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Course ePortfolio

United States History to 1877

This collection contains the California Open Educational Resources Council (COERC) list of peer-reviewed textbooks for United States History to 1877 (common course-id HIST 130) , one of the top 50 college courses identified for inclusion in the California Open Online Library for Education (COOLforEd).

General Course Description:

Historical survey of the European colonization of North America and of the United States  through Reconstruction.

Minimum Units: 3.0


None Specified


Completion of IGETC Area 1A

Pedagogical Approach


Learning Outcomes

Course Content:
  1. Native American societies and cultures prior to European arrival.
  2. European colonization and its impact on Native America.
  3. Establishment and maturation of diverse colonial settlements and populations.
  4. Colonial policies and imperial rivalries in North America and their implication for settlements.
  5. The American Revolution
  6. The formation of the United States government from the Articles of Confederation through the development of the Constitution.
  7. The early republic including political parties, economic and geographical expansion.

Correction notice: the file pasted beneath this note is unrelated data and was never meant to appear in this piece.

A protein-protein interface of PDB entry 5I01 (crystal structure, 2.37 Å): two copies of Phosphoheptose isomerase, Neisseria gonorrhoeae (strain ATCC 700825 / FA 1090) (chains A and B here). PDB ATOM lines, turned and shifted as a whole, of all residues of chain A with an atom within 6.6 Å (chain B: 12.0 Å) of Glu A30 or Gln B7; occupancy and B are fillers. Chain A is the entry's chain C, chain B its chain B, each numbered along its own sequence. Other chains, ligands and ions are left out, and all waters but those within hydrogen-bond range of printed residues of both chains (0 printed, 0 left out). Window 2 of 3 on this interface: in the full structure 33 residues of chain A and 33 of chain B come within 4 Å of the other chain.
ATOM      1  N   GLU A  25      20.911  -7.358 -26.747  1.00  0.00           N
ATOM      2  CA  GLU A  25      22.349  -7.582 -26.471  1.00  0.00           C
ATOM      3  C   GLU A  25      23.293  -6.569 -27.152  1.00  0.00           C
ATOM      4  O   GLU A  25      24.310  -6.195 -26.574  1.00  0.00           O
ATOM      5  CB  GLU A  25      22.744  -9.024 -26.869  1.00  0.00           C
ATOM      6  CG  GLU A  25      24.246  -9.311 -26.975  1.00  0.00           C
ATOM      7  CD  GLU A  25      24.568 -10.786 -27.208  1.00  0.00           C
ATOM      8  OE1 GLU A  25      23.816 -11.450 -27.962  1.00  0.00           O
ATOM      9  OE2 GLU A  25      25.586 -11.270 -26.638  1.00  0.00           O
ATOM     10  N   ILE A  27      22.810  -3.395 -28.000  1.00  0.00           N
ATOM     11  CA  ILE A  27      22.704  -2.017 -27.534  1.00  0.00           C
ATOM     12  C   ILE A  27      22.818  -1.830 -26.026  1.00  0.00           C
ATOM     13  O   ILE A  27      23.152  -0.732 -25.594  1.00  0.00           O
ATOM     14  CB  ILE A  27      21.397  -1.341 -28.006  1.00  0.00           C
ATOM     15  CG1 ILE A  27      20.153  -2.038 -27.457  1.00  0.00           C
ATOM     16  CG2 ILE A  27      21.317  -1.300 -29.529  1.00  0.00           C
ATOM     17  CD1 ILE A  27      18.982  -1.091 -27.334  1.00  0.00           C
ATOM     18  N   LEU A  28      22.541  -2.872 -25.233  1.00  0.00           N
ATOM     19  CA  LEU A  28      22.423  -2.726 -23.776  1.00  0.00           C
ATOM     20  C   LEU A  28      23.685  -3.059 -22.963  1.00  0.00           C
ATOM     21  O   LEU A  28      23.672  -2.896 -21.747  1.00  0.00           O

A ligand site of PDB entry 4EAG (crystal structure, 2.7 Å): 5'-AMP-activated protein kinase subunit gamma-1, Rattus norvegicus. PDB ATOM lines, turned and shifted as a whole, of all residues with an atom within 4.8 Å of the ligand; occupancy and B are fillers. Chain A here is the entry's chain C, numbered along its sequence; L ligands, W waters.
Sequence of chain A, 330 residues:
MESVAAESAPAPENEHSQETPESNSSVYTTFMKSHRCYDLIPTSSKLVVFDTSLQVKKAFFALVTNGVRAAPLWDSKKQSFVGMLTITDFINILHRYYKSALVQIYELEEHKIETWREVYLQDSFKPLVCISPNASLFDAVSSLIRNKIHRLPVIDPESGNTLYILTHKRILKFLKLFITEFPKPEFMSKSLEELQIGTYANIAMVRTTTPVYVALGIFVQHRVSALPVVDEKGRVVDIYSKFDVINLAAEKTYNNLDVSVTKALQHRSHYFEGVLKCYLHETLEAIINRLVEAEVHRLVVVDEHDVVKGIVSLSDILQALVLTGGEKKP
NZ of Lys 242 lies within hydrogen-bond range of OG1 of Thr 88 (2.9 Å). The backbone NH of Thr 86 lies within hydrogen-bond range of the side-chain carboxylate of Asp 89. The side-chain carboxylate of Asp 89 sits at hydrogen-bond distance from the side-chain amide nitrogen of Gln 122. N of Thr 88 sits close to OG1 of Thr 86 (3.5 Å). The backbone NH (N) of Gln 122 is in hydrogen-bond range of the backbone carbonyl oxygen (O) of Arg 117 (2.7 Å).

8. Sectionalism, slavery and antebellum America
  9. Western expansion, manifest destiny and Native American policy.
  10. Antebellum reform.
  11. Crisis of the 1850s and the coming of the Civil War.
  12. The Civil War.
  13. Reconstruction.

Laboratory Activities (if applicable):

Course Objectives:

At the conclusion of this course, the student should be able to:

  1. Demonstrate the ability to interpret primary and secondary sources and to compose an argument which uses them, as appropriate, for support.
  2. Demonstrate an understanding of U.S. History through current analytical categories of race, class, gender and ethnicity.
  3. Demonstrate an understanding of America’s growth in a global context.
  4. Explain the major economic, technological and scientific developments and their historical significance.
  5. Analyze major political trends, attitudes, conflicts and events—including both mainstream and reform efforts—and explain their historical significance.
  6. Explain the major social and cultural developments, their causes and effects, and their historical significance.


Methods of Evaluation:

Will include:

  1. Written essays and/or research projects.
  2. Essay exams.

Can also include:

  1. Classroom discussions that include primary and secondary sources.
  2. Objective exams.
  3. Classroom projects and presentations.

Other Information


Course Resources